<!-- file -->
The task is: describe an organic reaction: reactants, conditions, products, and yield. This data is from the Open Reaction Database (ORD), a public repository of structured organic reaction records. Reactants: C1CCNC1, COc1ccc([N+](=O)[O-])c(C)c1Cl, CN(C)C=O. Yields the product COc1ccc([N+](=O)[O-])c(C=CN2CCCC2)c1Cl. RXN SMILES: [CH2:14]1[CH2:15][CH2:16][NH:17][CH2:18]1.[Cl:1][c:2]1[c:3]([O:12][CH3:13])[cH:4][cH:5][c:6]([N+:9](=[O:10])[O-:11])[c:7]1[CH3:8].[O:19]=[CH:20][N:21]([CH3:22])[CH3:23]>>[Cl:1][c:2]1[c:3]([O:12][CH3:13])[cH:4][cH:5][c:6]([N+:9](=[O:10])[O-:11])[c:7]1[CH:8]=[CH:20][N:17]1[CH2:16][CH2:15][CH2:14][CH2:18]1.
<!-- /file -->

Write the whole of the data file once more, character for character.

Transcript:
The task is: describe an organic reaction: reactants, conditions, products, and yield. This data is from the Open Reaction Database (ORD), a public repository of structured organic reaction records. Reactants: C1CCNC1, COc1ccc([N+](=O)[O-])c(C)c1Cl, CN(C)C=O. Yields the product COc1ccc([N+](=O)[O-])c(C=CN2CCCC2)c1Cl. RXN SMILES: [CH2:14]1[CH2:15][CH2:16][NH:17][CH2:18]1.[Cl:1][c:2]1[c:3]([O:12][CH3:13])[cH:4][cH:5][c:6]([N+:9](=[O:10])[O-:11])[c:7]1[CH3:8].[O:19]=[CH:20][N:21]([CH3:22])[CH3:23]>>[Cl:1][c:2]1[c:3]([O:12][CH3:13])[cH:4][cH:5][c:6]([N+:9](=[O:10])[O-:11])[c:7]1[CH:8]=[CH:20][N:17]1[CH2:16][CH2:15][CH2:14][CH2:18]1.